Potential coeliac disease is characterised by the presence of serological and genetic markers of coeliac di-sease with little or no damage to the mucosa of the small intestine. Potential coeliac disease is a growing clinical entity, accounting for 10–20% of the total number of coeliac disease cases.In their excellent Seminar, Benjamin Lebwohl and colleagues do not give adequate attention to this increasingly observed disorder. Patients with potential coeliac disease can manifest with gastrointestinal or extraintestinal symptoms, or both, or be completely asymptomatic. Because villous atrophy is lacking in potential coeliac disease, whether a gluten-free diet should be recommended to patients is still a matter of debate. The scientific community suggests a gluten-free diet for patients with symptomatic potential coeliac disease, whereas asymptomatic patients are left on a gluten-containing diet and periodically followed up. With the aim of improving knowledge about potential coeliac disease, our research group has designed a (still ongoing) prospective cohort study and found that about 80% of adult patients with potential coeliac disease are symptomatic and benefit from gluten-free diet. Only 5% of the patients with asymptomatic potential coeliac disease left on a gluten-containing diet progress to active coeliac disease (ie, new onset of villous atrophy) in a median follow-up period of 7 years (mean 6·52 years, SD 3·54). On the basis of these results, we suggest a gluten-free diet for patients with symptomatic potential coeliac disease, whereas asymptomatic patients should be left on a gluten-containing diet. We would be delighted to learn what Lebwohl and colleagues think about the management of patients with potential coeliac disease.

Coeliac disease and dermatitis herpetiformis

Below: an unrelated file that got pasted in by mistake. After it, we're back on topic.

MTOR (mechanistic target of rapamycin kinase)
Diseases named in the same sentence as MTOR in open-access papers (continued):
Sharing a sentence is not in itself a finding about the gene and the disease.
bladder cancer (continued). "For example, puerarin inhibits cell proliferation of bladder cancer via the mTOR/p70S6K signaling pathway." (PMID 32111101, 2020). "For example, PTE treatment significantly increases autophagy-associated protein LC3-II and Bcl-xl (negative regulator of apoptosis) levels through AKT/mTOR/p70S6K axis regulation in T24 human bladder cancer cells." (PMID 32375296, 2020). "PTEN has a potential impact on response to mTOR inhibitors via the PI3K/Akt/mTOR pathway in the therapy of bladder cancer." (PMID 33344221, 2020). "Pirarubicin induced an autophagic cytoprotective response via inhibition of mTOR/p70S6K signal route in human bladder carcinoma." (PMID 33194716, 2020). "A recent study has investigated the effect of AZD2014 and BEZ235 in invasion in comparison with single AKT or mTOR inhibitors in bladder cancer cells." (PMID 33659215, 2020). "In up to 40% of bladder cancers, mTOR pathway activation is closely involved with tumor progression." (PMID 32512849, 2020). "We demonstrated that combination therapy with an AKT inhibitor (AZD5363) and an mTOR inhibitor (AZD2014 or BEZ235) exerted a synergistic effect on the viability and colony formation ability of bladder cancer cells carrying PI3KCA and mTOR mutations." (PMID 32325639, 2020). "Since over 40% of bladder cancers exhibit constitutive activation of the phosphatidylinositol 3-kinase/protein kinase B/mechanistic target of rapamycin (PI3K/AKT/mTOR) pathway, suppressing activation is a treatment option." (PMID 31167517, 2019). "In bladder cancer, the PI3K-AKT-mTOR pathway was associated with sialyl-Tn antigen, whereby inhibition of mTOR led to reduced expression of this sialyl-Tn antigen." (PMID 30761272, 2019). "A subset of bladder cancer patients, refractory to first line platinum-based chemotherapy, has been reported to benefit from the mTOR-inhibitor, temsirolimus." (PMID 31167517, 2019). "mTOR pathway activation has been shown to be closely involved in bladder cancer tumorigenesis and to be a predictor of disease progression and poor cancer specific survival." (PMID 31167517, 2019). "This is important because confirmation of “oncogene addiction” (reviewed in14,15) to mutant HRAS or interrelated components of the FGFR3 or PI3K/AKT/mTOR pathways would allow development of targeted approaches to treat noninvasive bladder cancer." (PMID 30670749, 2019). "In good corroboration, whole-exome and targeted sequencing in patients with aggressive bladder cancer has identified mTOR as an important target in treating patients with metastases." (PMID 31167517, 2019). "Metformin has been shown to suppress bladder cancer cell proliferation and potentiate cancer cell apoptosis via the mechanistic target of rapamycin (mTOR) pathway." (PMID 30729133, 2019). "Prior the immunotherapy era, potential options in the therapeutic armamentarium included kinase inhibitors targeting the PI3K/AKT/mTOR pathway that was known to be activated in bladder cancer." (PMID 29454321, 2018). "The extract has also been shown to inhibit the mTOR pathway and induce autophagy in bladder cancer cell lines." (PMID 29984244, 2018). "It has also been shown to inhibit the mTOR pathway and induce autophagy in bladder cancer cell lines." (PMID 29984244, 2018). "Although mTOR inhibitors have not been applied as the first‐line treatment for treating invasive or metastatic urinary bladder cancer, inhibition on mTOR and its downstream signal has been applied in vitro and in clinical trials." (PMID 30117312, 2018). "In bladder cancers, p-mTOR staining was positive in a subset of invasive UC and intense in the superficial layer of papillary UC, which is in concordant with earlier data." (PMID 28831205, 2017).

Caio, Giacomo
Primo
Conceptualization
;
De Giorgio, Roberto
Secondo
Supervision
;
2018

Abstract

Potential coeliac disease is characterised by the presence of serological and genetic markers of coeliac di-sease with little or no damage to the mucosa of the small intestine. Potential coeliac disease is a growing clinical entity, accounting for 10–20% of the total number of coeliac disease cases.In their excellent Seminar, Benjamin Lebwohl and colleagues do not give adequate attention to this increasingly observed disorder. Patients with potential coeliac disease can manifest with gastrointestinal or extraintestinal symptoms, or both, or be completely asymptomatic. Because villous atrophy is lacking in potential coeliac disease, whether a gluten-free diet should be recommended to patients is still a matter of debate. The scientific community suggests a gluten-free diet for patients with symptomatic potential coeliac disease, whereas asymptomatic patients are left on a gluten-containing diet and periodically followed up. With the aim of improving knowledge about potential coeliac disease, our research group has designed a (still ongoing) prospective cohort study and found that about 80% of adult patients with potential coeliac disease are symptomatic and benefit from gluten-free diet. Only 5% of the patients with asymptomatic potential coeliac disease left on a gluten-containing diet progress to active coeliac disease (ie, new onset of villous atrophy) in a median follow-up period of 7 years (mean 6·52 years, SD 3·54). On the basis of these results, we suggest a gluten-free diet for patients with symptomatic potential coeliac disease, whereas asymptomatic patients should be left on a gluten-containing diet. We would be delighted to learn what Lebwohl and colleagues think about the management of patients with potential coeliac disease.
Caio, Giacomo; De Giorgio, Roberto; Volta, Umberto
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Utilizza questo identificativo per citare o creare un link a questo documento: https://hdl.handle.net/11392/2395080
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